In the next in our series of blogs with Samaritans, Lorna Fraser, Executive Lead of their Media Advisory Service, looks at reporting on suicides which take place at outdoor locations and gives advice to journalists on some things to consider if they cover such incidents. She also discusses, from Samaritans’ perspective, some of the challenges of striking a balance between responsible reporting in the public interest and avoiding details which could put vulnerable people at risk.
As I’ve mentioned in previous blogs, extensive research carried out across the world over the last five decades links certain types of media reporting with increases in suicide rates. The risk of media coverage negatively influencing people who may be vulnerable significantly increases if details of suicide methods are included, stories are placed prominently, and the coverage is sensational and/or extensive.
In a previous blog, IPSO’s Head of Standards Charlotte Urwin looked at looked at some of the potential difficulties journalists face when reporting on suicides that take place at certain locations, including how the Editors’ Code applies. In this blog I’ll discuss why these incidents can make it particularly challenging to strike a balance between reporting what is in the public interest while avoiding details that could put members of the public at risk, including some advice which we at Samaritans would encourage journalists to consider.
Suicides that take place at outdoor locations are often public incidents, which can distress witnesses and are more likely to attract media attention, particularly if there have been previous suicides at the same location. Following detailed coverage of incidents at cliffs, bridges, rail sites and high-rise buildings, we are more likely to see an increase in suicides, or attempted suicides at that location, or similar locations.
Media reports which focus intensely on suicide methods, highlighting them in the headline, including photographs of the location and details of previous incidents, can draw other vulnerable people to the same location to make an attempt on their life. Stories reported in this way also increase the likelihood of a site becoming a known suicide location.
A safer approach is to focus on the essential information the public needs to be aware of, such as travel disruption or road closures, giving as little attention to the nature of the incident as possible.
Samaritans suggest some specific points to consider, including:
These incidents are one of the rare exceptions where it is often safer not to include Samaritans’ helpline number at the end of the piece, as this could imply that the incident is suicide-related.
Perhaps one of the less obvious risky areas when it comes to outdoor locations is campaigning activity – for example calling for safety measures to be installed at a site. These campaigns often highlight location and method and can contribute to places becoming known suicide locations.
While the media can be a great vehicle for bringing these issues into the public domain and supporting efforts to apply pressure for action to be taken, there are evidenced risks with highlighting suicide methods and locations, even if they are part of a safety campaign. As with all reporting relating to suicide, vulnerable people can be exposed to this coverage, which can increase the risk of encouraging imitational suicidal behaviour.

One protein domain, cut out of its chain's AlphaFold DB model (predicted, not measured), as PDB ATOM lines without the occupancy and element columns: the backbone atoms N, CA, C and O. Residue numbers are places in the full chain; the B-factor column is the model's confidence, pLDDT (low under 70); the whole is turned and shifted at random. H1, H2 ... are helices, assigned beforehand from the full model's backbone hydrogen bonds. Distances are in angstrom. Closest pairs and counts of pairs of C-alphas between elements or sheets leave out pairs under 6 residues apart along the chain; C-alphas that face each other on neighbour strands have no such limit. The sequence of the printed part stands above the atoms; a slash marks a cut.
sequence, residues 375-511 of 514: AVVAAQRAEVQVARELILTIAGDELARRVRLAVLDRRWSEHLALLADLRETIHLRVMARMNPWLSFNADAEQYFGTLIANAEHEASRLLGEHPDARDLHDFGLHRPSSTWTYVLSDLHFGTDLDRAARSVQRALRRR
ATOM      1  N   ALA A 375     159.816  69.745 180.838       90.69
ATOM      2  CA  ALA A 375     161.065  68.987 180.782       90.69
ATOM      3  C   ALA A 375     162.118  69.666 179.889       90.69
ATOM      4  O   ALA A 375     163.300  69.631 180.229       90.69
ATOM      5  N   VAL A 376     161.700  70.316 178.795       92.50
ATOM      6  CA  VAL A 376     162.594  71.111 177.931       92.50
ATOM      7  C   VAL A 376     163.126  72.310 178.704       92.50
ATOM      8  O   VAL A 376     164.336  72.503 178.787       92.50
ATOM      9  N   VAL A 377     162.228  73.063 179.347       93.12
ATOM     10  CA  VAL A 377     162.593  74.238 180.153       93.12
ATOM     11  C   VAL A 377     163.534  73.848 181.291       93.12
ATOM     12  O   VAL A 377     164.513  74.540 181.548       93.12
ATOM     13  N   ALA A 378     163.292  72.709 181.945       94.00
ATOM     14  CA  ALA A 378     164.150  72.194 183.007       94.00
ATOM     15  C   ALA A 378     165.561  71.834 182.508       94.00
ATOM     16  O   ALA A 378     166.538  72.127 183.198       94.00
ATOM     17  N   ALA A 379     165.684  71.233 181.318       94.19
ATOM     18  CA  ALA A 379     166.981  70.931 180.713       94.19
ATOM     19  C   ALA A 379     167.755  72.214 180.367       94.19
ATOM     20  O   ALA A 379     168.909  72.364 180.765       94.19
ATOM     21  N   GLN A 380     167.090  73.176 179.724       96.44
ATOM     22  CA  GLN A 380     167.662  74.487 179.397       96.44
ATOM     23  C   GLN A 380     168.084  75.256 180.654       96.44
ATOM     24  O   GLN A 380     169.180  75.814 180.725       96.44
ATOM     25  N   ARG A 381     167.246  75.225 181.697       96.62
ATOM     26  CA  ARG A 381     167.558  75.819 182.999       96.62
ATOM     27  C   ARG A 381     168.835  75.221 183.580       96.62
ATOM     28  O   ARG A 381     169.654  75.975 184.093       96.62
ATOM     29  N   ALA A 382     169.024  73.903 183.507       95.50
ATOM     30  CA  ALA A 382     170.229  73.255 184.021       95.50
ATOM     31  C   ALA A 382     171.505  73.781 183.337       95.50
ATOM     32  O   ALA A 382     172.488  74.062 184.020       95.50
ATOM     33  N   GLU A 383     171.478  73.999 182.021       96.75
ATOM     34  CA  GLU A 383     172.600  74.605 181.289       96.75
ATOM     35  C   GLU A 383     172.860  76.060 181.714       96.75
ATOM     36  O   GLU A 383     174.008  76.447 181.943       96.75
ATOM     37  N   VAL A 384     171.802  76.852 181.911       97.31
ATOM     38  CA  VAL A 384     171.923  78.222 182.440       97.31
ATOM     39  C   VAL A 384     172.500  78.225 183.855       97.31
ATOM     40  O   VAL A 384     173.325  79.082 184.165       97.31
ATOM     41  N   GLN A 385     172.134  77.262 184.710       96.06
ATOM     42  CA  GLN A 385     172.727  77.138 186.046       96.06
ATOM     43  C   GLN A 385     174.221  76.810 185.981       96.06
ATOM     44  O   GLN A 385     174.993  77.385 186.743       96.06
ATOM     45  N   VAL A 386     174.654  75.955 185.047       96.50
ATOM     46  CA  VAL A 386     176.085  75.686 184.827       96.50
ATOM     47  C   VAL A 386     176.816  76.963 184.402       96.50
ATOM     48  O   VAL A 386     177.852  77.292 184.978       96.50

There are similar risks associated with publishing people’s real-life experiences. While we encourage media to cover people’s stories of recovery, as these can be a very powerful way of encouraging people to reach out for support and can help to prevent suicides, these stories are much safer without any mention of suicide methods.
Another area of concern are stories covering awards for bravery when a suicide has been prevented. Again, these stories can serve as a powerful reminder that suicide is preventable and highlight the importance of talking if you’re struggling with your mental health or if you’re worried about someone else. However, it is far safer to cover such stories without including the suicide method.
In addition to our guidelines for reporting suicide Samaritans provides a media advice service, offering pre-publication support to journalists and programme makers. We can help you ensure any suicide-related content you publish is as safe as possible.
If you’re covering a story or feature which includes a suicide element, you can speak to one of our advisers to discuss your piece. Clearly we’re not there to make editorial decisions, our role is to help you avoid areas of risk and give advice on what may also be helpful to include.
We also visit news outlets up and down the country to deliver ‘Suicide in the Media’ advice sessions. These are 60 to 90-minute sessions covering the main findings from the research evidence, common challenges for journalists and a section on coverage that can help to prevent suicides.
In cases where a story is to be reported as a suicide, for example following the outcome of an inquest, avoid highlighting the location of the death. Please also encourage readers to reach out for help if they are struggling. Anyone can call Samaritans’ 24-hour helpline for free on 116123, or email firstname.lastname@example.org or visit their local branch to speak to someone face-to-face (opening times are available on our website samaritans.org/branches)
Our Media Advisory team can be reached on 0208 394 8377/020 3874 9186, out-of-hours on 07850 312224 or email email@example.com